Thursday, September 19, 2013

Is the Data Protection Act harming children?

Tony Pepper
Chief Executive Officer and Co-Founder
Egress Software Technologies Ltd.
Last week, the Data Protection Act came under fire following an article published by Secretary of State for Education Michael Gove in The Telegraph, regarding the safeguarding of children in care homes.

Gove’s article was published in response to a review after serious failings put vulnerable children and young people at risk of abuse. While much of the Education Secretary’s criticism is to be welcomed, his censure also extended to so-called ‘data protection rules’, and thereby called into question the effectiveness of the Data Protection Act. In response, Information Commissioner Christopher Graham issued a written statement and appeared on BBC Radio 4’s World at One programme in defence of the Data Protection Act, labelling it an “enabler” rather than a barrier to safeguarding children.

As the Commissioner declared, “there shouldn’t be room for confusion on anything as serious as child protection” – yet, clearly, there is. Gove detailed that the government body Ofsted was ‘prevented by “data protection” rules, “child protection” concerns and other bewildering regulations from sharing data’. Thus even when it matters most, some people evidently feel unable to share confidential information.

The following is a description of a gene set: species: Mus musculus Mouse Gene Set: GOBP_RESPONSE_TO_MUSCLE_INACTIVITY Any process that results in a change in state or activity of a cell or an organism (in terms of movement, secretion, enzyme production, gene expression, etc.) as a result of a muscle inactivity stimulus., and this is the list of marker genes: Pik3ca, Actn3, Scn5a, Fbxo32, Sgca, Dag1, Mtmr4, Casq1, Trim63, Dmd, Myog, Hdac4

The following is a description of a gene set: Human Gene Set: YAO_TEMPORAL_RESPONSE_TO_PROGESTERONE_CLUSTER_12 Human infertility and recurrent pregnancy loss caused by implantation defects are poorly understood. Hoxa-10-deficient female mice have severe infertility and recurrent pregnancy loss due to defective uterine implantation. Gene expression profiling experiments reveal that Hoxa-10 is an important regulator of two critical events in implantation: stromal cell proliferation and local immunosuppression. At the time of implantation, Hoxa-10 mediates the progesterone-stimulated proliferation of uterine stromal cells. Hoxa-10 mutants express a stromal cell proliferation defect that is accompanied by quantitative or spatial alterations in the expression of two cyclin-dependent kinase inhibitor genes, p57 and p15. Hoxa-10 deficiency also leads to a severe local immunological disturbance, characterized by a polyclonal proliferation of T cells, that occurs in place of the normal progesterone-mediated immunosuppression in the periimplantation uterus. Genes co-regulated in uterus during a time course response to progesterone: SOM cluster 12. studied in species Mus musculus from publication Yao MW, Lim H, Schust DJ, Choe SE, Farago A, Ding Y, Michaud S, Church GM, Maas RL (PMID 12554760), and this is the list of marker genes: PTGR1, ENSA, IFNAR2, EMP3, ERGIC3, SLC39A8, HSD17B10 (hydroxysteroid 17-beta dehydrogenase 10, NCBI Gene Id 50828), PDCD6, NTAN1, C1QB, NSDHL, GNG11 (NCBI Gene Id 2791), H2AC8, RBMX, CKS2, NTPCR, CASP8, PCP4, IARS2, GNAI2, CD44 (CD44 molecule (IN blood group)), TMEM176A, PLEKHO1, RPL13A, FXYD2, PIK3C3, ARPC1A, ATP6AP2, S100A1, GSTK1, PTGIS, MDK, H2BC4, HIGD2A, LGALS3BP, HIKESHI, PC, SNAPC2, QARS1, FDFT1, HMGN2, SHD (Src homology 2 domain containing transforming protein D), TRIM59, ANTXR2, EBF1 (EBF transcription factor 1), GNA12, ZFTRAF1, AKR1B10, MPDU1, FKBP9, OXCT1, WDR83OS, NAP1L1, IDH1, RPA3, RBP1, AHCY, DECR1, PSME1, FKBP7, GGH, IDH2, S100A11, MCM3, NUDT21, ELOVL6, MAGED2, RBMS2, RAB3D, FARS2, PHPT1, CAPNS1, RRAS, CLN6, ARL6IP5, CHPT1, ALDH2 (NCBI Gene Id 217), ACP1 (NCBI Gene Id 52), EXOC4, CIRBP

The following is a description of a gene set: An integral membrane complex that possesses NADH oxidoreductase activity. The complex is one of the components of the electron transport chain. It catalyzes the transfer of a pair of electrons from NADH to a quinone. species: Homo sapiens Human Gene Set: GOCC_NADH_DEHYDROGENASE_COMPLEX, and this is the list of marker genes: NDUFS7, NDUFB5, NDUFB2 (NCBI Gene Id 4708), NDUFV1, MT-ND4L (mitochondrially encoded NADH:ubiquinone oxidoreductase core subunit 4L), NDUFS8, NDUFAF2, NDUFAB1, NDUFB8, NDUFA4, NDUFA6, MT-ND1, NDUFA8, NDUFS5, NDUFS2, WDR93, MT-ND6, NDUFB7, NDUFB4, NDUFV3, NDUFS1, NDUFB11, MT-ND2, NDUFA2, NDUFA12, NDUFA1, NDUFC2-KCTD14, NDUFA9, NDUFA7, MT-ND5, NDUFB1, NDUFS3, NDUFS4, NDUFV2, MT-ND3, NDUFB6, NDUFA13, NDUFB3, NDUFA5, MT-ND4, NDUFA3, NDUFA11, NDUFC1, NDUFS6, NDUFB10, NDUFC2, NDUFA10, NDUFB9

What does the Data Protection Act say?

The Data Protection Act states that information can be processed when this is ‘necessary for compliance with any legal obligation to which the data controller is subject’. The Information Commissioner’s Office (ICO), moreover, has gone further to explain this in their Data sharing code of practice: ‘You will need to judge whether it is still appropriate [to share data] and confirm that the safeguards still match the risk.

Thus the Data Protection Act explicitly states that data can be shared when there is a legal obligation to do so, for example in the case of children at risk of abuse. However, it also, and rightly so, calls for appropriate risk assessments and measures be taken to protect that data – because a breach of personal identifiable information brings with it a different type of threat.